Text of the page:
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Topic: Finitely definable reals.
Replies: 52   Last Post: Jan 18, 2013 2:37 PM

 Messages: [ Previous | Next ]
 Virgil Posts: 8,833 Registered: 1/6/11
Re: Finitely definable reals.
Posted: Jan 14, 2013 5:39 PM

In article
WM <mueckenh@rz.fh-augsburg.de> wrote:

> On 14 Jan., 14:47, Dick <DBatche...@aol.com> wrote:
> > On Sunday, January 13, 2013 4:47:29 PM UTC-5, WM wrote:
> > > On 13 Jan., 22:13, Dick <DBatche...@aol.com> wrote: > On Friday, January
> > > 11, 2013 4:16:39 AM UTC-5, zuhair wrote: > > Lets say that a real r is
> > > finitely definable iff there is a predicate P that is describable by a
> > > Finitary formula that is uniquely satisfied by r. Formally speaking: r is
> > > finitely definable > >  I think this would be more helpful if "finitely
> > > definable" were defined more carefully. That is simple. A finitely
> > > definable item has a finite definition. A finite definition is a
> > > definition consisting of a natural number of characters of a finite
> > > alphabet of your choice or even of your construction in a language of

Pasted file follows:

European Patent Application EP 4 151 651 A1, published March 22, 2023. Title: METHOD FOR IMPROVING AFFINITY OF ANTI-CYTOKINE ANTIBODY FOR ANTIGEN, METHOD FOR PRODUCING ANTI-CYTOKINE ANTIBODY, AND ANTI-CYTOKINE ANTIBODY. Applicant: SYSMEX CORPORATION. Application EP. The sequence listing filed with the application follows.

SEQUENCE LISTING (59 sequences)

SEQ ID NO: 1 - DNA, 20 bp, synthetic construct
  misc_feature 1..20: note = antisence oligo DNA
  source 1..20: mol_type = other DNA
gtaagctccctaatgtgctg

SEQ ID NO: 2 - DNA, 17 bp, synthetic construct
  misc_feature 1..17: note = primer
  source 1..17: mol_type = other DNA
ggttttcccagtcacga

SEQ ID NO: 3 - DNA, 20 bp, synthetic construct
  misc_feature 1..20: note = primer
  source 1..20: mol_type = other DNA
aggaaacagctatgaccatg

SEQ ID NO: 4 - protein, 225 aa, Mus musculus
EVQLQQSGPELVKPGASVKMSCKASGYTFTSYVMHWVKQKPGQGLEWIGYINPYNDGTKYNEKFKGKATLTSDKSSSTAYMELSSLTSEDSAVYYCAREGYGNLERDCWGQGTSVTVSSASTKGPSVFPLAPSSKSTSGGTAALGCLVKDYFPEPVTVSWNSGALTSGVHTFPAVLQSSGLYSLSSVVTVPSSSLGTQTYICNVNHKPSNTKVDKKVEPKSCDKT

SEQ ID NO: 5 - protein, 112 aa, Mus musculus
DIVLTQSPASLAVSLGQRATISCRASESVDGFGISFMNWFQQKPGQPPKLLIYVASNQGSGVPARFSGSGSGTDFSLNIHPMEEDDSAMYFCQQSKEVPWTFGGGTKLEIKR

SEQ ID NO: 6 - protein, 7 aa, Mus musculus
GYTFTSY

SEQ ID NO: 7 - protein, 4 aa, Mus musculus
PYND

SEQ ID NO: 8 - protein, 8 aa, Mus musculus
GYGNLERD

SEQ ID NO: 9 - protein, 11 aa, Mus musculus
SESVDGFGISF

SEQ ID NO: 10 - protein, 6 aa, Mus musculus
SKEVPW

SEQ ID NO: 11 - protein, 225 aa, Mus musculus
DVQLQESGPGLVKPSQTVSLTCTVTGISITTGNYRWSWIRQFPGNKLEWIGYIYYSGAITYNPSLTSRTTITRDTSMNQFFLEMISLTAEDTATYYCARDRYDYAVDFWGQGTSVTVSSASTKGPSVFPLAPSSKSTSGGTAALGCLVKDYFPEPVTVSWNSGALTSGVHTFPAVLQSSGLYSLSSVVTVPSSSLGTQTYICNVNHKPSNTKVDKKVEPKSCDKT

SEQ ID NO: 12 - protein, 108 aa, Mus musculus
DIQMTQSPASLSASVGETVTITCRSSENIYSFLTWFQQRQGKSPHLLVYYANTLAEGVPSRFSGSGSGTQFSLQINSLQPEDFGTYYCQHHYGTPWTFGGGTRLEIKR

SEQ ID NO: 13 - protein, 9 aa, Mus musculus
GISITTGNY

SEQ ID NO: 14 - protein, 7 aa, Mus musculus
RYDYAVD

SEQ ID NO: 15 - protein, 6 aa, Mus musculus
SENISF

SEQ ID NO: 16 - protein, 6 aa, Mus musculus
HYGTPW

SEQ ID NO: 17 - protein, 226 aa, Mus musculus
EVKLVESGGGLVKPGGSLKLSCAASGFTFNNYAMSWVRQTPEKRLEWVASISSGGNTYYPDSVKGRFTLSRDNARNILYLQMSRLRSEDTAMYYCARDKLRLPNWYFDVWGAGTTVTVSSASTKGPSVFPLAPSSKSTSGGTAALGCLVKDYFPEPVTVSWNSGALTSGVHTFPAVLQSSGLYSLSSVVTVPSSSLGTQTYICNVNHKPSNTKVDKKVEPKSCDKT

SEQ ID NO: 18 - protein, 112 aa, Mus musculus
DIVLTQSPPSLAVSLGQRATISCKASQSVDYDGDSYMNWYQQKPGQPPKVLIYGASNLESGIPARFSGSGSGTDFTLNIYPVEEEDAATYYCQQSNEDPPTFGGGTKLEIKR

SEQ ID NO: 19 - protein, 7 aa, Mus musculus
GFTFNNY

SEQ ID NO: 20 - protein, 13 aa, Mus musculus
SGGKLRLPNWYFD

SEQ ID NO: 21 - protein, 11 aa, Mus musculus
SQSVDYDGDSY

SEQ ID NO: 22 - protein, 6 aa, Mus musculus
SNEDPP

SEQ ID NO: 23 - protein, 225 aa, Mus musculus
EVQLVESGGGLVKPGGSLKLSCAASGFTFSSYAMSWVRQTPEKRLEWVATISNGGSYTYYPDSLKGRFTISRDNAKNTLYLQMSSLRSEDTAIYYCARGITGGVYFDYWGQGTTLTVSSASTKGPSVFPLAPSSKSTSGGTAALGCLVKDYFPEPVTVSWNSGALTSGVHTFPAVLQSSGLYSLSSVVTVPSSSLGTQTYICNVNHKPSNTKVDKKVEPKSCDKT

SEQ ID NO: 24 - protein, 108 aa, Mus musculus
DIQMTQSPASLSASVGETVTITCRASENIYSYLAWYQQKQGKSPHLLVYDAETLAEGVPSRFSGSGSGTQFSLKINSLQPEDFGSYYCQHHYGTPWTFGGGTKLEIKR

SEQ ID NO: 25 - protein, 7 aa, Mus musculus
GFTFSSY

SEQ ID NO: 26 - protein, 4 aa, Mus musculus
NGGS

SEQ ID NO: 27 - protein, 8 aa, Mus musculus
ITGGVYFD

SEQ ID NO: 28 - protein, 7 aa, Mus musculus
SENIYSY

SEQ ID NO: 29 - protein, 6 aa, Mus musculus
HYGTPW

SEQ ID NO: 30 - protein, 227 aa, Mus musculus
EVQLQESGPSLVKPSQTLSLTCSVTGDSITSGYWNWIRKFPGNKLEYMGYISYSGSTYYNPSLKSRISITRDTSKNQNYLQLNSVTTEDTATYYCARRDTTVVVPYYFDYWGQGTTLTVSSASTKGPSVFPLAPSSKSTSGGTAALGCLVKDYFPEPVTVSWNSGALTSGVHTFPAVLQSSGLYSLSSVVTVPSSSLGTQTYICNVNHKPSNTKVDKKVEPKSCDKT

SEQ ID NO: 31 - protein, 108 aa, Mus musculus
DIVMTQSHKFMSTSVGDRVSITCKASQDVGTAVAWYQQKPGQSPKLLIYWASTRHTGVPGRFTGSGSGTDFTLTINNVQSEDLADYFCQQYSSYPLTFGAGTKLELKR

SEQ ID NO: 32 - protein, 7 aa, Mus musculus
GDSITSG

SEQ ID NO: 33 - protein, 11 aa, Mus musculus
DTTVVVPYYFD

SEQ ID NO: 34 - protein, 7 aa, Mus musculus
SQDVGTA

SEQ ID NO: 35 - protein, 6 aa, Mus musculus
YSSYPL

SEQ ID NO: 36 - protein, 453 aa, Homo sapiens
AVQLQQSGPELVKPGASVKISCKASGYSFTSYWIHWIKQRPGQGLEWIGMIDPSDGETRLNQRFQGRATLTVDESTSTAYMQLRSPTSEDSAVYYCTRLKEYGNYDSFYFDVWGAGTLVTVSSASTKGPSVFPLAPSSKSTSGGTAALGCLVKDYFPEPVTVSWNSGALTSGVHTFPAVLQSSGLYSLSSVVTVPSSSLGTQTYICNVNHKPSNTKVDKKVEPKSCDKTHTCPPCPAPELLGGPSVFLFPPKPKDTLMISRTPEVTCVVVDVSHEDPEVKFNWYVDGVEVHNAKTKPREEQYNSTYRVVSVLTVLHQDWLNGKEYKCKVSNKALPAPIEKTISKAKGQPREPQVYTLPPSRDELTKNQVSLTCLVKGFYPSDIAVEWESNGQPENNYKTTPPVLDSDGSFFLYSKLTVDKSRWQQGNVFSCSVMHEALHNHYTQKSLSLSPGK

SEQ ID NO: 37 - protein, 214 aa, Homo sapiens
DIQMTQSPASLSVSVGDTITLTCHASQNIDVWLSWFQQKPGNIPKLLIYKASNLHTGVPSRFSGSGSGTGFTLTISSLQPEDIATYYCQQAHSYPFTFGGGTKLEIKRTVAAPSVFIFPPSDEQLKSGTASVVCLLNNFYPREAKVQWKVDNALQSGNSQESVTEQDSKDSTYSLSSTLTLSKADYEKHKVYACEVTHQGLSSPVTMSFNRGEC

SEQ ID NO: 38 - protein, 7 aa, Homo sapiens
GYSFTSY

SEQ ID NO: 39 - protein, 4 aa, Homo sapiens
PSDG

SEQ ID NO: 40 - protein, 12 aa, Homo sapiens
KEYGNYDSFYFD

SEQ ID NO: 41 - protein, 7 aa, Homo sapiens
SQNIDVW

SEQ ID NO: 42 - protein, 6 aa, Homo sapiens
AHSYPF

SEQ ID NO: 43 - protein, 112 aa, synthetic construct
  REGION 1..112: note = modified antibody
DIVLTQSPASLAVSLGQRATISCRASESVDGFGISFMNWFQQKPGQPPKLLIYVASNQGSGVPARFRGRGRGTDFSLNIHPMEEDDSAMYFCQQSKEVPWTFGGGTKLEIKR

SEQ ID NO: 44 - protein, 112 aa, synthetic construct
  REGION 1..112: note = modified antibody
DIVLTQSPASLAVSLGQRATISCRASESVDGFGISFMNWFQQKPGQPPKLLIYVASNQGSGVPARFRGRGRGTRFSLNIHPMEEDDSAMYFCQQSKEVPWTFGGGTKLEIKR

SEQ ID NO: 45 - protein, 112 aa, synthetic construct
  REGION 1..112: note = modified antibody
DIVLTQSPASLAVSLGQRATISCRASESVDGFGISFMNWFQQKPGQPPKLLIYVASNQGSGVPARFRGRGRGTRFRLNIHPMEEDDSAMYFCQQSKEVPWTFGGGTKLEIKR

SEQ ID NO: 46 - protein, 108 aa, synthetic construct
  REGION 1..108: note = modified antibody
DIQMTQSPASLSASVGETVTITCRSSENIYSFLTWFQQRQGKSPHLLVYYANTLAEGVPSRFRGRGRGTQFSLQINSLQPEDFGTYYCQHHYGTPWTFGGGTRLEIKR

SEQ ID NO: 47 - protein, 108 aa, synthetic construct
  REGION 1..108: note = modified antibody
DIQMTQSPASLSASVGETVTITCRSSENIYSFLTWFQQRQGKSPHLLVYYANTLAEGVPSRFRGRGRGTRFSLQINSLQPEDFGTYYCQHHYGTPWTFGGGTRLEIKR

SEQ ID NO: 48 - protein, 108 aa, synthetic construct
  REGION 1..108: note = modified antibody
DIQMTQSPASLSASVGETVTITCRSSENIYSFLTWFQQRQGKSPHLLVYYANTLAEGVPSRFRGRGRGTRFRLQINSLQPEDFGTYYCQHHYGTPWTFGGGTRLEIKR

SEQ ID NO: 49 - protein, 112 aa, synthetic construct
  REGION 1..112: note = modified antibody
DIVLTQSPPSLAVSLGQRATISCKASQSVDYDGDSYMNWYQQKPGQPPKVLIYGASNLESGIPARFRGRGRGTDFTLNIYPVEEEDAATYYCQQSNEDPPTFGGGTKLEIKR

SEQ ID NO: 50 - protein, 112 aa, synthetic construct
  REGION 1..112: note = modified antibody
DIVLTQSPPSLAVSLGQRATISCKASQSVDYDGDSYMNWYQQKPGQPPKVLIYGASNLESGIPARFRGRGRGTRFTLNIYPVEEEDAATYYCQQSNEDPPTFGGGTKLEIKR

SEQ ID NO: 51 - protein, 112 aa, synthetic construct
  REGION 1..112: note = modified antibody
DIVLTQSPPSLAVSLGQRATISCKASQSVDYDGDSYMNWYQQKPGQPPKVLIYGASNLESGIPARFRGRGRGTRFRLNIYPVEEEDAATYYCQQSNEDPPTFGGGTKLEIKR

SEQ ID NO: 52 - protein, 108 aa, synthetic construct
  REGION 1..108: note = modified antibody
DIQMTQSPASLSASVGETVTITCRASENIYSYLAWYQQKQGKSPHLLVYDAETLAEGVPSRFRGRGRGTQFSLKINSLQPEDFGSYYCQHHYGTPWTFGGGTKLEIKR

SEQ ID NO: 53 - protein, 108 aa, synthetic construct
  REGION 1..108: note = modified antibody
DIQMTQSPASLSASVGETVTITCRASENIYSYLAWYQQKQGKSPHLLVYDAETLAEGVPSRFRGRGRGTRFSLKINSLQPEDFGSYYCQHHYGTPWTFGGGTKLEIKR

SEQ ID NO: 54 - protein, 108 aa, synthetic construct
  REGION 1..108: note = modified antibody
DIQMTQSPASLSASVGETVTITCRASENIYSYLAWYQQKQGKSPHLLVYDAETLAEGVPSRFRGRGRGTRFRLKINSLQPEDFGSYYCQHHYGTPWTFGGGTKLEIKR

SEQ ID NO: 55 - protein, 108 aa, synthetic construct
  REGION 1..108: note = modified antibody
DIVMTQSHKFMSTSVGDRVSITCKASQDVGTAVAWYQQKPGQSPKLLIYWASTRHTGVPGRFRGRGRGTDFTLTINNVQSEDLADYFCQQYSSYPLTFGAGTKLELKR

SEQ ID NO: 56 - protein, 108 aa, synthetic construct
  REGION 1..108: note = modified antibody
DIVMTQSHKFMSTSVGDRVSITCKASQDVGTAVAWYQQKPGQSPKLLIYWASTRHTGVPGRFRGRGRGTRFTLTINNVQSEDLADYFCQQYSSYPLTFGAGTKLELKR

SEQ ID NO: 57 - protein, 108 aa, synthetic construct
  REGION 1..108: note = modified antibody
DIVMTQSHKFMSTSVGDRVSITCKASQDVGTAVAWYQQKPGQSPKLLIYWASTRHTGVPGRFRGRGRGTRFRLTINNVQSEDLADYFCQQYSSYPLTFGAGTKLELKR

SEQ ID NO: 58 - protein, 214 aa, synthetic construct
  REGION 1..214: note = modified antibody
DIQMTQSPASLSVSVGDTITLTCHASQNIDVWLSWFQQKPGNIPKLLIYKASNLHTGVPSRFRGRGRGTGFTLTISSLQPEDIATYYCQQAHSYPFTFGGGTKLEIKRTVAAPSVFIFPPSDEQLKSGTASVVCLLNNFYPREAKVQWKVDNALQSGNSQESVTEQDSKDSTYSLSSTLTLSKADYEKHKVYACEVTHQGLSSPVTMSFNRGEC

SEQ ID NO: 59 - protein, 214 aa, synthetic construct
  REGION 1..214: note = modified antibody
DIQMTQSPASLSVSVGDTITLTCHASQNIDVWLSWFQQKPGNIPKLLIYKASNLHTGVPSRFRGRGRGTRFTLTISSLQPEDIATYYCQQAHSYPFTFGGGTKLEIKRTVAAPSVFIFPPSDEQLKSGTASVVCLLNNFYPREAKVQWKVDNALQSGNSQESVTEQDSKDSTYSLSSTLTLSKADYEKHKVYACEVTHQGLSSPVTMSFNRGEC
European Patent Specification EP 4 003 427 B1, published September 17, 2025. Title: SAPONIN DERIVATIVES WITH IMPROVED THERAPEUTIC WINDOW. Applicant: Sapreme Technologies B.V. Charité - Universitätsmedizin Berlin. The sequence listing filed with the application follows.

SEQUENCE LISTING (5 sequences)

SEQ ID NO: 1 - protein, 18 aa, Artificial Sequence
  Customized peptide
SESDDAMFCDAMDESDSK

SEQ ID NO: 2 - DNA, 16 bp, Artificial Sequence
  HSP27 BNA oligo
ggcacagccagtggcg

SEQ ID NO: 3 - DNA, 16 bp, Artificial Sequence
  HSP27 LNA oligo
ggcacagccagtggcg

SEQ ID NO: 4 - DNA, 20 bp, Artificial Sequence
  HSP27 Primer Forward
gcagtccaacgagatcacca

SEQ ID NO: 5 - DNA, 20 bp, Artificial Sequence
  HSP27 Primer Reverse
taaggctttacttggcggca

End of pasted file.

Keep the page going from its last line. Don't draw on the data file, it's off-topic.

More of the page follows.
> > > your choice or even of your construction. No computers or Turing machines
> > > required. Everybody can understand the definition. Regards, WM

> >
> > This is not true. Given an arbitrary string of characters it is impossible
> > to determine whether it is a meaningful statement or not.

>
> But given a meaningful statement it is simple to determine that it is
> a finite string. Infinite strings cannot be read.
>

> > The language of Turinh Machines - or abacus machines - or logic statements
> > is a way to bring order to this. It remains (recursively) undecidable
> > whather one of these constructions is meaningful or not. However, it allows
> > one to determine that some are meaningful. More, by introducing the ides of
> > an oracle (even though an oracle is admittedly impossible) it allows on to
> > move forward into the Kleene hierarchy.
> > Dick

>
> You cannot determine whether an infinite string is meaningful, because
> you cannot read it to the end. After everything you have read a joke
> or negation or complete nonsense may follow.
>
> You are right, not all finite strings are meaningful. But all
> meaningful strings are a subset of all finite strings. That is
> sufficient to know that all meaningful strings are countable.
>

But no one ha ever claimed that infinite strings need be "meaningful",
just that certain infinite strings can exist.
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